Interview: Lindsay Brown, LogMeIn
In our annual Leaders in Technology series, we ask the experts what the year ahead holds. Today we talk security and services with LogMeIn’s Lindsay Brown.
How have Australian workplaces coped with COVID? Will things go back to normal?
This year we’ve discovered a lot of new ways of working out of necessity. First, not being able to work face-to-face has challenged the way we collaborate. Organisations were required to put substantial effort into integrating their virtual meeting solutions with technologies such as instant messaging and live document sharing to help people to work asynchronously, while balancing the ‘working from home’ lifestyles (home schooling, remote locations, disparate time zones, etc).
Second, the perimeter of the office has been redefined by employees working from their home offices. People are accessing their work applications using unsecured networks or their own devices, and this has driven organisations to implement tools to help adequately manage the identity of their employees while providing safe access to sensitive information.
Lastly, with the increased use of work on personal devices in a remote setting, organisations have implemented technologies to ensure their employees are supported at all times and from anywhere. This is especially important for government organisations as they ensure continuity to the services they provide for their constituents while keeping everyone safe.
What more can governments do to counter cyber attacks?
Based on the findings of the most recent Notifiable Data Breaches (NDB) report produced by Verizon, 81% of the data breaches globally occur due to compromised or stolen credentials. This trend is consistent in Australia; the OAIC reported 67% of cyber incidents in 2020 were attributed to compromised or stolen credentials. It’s a fact, hackers aren’t hacking in, they are logging in, and password management is the Achilles heel of the cybersecurity landscape.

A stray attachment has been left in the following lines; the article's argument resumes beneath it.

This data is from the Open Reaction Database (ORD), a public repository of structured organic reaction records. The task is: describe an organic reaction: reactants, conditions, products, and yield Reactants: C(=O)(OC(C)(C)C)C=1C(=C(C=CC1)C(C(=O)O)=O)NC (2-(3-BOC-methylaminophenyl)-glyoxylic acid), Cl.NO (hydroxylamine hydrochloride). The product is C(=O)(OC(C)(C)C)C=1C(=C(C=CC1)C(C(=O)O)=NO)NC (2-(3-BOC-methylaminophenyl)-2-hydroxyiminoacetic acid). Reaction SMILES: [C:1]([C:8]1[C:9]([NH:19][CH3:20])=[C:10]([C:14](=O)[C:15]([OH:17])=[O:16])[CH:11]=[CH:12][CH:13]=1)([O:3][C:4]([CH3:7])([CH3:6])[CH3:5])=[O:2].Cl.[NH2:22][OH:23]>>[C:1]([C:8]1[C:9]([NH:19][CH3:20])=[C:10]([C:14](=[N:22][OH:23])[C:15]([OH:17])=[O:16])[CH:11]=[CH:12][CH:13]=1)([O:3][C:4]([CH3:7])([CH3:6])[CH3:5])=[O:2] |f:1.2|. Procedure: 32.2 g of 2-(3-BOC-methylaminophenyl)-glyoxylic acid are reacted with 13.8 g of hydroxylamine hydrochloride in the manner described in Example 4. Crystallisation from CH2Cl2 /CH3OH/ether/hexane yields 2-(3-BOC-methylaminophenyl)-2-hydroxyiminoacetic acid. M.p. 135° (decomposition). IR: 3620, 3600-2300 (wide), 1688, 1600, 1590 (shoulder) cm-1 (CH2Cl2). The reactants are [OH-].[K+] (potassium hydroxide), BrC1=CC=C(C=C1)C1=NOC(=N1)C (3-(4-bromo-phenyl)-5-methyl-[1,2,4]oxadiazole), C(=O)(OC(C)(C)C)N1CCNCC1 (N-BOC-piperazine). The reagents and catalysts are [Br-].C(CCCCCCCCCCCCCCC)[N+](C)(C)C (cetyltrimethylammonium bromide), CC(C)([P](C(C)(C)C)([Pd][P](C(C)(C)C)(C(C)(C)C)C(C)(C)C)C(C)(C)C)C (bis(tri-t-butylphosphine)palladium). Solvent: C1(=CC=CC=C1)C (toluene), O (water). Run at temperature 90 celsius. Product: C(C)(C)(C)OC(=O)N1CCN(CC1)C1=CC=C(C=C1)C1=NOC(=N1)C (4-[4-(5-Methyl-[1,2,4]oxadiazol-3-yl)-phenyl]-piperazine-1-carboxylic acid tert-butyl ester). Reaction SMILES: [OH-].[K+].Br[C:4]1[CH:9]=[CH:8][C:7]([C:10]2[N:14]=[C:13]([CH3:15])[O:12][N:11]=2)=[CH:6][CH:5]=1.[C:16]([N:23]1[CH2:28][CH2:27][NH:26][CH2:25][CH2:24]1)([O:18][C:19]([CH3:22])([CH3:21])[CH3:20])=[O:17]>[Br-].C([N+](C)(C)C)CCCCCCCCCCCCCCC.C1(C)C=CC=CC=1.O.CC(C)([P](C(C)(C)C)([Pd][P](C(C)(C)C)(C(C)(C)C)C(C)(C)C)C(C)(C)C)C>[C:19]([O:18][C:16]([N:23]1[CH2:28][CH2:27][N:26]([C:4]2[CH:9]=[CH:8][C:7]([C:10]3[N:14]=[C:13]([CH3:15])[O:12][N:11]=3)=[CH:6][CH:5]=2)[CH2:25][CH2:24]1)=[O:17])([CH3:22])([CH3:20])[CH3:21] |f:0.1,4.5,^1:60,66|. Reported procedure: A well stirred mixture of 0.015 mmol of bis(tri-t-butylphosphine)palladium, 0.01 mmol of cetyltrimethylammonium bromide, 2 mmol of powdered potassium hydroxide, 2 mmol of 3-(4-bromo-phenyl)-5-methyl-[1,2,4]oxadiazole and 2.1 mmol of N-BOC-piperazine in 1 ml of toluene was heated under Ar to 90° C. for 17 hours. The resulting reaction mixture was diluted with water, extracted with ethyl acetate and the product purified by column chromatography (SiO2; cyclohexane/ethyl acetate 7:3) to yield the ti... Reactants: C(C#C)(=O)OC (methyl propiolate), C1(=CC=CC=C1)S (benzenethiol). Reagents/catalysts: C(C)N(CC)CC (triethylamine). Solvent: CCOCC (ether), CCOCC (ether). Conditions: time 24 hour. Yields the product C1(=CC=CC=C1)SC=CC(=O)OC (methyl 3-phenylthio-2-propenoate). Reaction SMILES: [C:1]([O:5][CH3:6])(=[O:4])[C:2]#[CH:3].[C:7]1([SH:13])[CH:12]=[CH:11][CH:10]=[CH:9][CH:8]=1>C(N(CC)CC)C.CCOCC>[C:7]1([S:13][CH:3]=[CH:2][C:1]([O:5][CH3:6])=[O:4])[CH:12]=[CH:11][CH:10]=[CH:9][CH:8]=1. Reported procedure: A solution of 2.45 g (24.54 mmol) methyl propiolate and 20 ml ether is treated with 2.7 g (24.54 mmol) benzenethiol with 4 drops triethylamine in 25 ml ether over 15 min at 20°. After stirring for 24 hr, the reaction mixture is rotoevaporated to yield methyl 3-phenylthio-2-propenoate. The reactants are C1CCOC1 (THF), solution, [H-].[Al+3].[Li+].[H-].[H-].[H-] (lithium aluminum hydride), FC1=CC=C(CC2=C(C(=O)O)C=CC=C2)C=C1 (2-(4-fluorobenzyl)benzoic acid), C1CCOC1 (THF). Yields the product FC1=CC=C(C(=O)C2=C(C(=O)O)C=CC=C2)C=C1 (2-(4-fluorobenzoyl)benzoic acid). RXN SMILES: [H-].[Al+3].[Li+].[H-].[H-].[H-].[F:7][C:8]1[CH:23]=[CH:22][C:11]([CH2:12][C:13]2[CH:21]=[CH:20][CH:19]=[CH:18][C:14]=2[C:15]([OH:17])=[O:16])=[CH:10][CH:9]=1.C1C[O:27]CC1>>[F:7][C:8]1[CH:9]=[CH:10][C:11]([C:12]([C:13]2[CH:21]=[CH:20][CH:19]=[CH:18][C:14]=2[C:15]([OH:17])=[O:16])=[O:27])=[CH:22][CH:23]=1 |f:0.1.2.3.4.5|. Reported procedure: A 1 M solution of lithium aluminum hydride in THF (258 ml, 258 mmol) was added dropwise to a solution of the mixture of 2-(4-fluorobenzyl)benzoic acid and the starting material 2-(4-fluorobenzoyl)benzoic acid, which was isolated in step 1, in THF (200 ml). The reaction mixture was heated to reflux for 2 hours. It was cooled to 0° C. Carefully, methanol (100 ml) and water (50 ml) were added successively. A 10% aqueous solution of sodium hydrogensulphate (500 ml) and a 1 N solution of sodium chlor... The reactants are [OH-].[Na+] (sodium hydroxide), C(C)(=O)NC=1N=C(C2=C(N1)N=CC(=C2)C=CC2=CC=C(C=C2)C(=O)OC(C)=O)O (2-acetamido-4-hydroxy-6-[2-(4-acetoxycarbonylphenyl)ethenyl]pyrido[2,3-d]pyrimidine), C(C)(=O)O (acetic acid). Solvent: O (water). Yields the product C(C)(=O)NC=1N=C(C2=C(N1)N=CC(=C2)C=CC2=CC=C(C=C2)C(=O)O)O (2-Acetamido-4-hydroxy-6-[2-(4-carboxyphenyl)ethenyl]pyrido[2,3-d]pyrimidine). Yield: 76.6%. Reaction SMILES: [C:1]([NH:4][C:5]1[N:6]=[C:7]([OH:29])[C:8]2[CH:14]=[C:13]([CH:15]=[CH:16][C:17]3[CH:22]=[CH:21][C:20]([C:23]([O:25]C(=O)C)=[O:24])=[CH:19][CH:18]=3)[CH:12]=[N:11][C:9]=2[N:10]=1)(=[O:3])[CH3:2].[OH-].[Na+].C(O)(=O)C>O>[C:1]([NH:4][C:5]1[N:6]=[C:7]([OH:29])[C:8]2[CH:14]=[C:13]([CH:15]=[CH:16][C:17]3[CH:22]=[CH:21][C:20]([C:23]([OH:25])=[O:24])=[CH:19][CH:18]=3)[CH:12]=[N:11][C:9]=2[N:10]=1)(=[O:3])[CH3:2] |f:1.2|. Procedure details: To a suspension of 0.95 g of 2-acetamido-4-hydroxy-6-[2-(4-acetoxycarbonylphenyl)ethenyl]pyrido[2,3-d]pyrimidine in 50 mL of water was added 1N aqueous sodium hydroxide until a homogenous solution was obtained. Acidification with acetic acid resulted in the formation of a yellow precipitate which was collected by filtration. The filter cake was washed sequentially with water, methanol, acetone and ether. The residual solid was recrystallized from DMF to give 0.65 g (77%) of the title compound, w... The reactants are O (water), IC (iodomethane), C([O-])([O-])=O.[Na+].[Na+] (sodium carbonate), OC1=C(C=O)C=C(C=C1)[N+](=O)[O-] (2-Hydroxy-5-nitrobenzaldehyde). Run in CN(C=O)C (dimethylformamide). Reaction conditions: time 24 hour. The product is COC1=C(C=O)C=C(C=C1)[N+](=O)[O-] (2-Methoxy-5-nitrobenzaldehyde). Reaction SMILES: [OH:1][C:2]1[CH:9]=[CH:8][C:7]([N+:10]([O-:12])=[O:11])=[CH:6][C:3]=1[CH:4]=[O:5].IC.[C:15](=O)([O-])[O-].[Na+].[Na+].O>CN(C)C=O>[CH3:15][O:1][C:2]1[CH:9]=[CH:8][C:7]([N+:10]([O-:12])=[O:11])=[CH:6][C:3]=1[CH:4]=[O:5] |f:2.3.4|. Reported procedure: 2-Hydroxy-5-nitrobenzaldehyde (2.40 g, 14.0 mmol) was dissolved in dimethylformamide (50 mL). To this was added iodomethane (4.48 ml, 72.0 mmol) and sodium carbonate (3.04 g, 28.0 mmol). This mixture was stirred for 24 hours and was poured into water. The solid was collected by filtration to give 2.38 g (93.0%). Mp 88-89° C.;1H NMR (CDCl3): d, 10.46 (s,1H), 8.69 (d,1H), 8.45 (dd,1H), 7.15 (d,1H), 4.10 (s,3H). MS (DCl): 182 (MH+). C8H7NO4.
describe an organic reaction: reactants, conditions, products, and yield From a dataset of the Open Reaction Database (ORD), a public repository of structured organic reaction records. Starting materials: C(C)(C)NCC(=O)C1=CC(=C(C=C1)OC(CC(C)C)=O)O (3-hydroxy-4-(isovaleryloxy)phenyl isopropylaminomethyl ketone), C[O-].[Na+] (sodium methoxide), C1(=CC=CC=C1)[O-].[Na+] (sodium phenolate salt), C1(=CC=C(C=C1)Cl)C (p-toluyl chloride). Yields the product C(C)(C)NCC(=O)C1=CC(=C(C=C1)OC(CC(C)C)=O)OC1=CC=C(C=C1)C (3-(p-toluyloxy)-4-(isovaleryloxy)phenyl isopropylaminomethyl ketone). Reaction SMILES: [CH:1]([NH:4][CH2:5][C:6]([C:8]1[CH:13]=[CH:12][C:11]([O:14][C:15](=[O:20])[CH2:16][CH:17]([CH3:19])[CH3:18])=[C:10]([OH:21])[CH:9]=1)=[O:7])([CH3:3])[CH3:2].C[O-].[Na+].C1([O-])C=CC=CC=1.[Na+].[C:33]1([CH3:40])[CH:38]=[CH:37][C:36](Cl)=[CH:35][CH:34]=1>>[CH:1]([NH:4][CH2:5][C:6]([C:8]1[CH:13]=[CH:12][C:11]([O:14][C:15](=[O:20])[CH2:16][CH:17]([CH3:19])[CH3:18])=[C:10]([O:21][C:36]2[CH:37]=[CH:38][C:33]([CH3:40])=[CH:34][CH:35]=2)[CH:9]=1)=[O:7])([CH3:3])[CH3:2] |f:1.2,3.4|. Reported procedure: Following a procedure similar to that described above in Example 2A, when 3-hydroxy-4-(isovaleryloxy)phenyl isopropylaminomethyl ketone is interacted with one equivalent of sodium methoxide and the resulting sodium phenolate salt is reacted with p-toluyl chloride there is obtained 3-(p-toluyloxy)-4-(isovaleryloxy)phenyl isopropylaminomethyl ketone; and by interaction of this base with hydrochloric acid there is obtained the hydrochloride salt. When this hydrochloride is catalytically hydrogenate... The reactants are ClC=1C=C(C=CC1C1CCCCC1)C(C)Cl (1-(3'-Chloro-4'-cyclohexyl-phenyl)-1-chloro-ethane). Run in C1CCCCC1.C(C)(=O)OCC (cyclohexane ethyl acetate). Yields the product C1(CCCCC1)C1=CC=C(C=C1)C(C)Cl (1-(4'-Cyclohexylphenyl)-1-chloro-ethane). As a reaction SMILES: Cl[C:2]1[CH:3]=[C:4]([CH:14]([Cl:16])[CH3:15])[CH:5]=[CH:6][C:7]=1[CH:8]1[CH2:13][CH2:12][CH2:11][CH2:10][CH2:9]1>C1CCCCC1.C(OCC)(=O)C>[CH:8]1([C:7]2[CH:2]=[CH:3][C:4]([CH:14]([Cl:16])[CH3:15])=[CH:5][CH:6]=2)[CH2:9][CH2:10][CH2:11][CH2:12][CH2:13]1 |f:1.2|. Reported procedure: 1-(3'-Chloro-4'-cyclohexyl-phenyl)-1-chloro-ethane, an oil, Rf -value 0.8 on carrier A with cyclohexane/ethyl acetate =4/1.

The Australian Government has recognised this risk and has put in place several programs to help their constituents to be educated about the multiple ways their personal data is vulnerable and can be used maliciously. The government needs to continue driving those initiatives. At an organisational level, institutions need to invest in solutions that help shift into passwordless environments. This can be achieved by integrating their exiting single sign on and multifactor authentication technologies with a password manager such as LastPass by LogMeIn.
How will IT improve operational efficiency in 2021, and who should lead the charge?
Organisational efficiently is a cross-functional effort. Leadership defines culture and culture defines performance. All the leaders within the organisations need to work together to determine the vision and policies in which the employees will operate going forward (remote working, hybrid or full time in the office). From that point of view, leaders in IT need to take the necessary steps to build or re-build the ecosystem with hardware and software to enable people do their best work.
What’s on your wish list from government, industry and innovators?
This year we’ve seen organisations embracing digital transformation like never before; however, there is an opportunity for governments to increase access to better self-service solutions so that constituents get instant access to solutions tailored to their particular needs. This is particularly important during uncertain times when people are looking for answers and the only place they can find them is by going online. This can be done by implementing AI-powered virtual assistants, chat bots and content repositories that work as an extension of customer experience and support teams.
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In our annual Leaders in Technology series, we ask the experts what the year ahead holds. Today...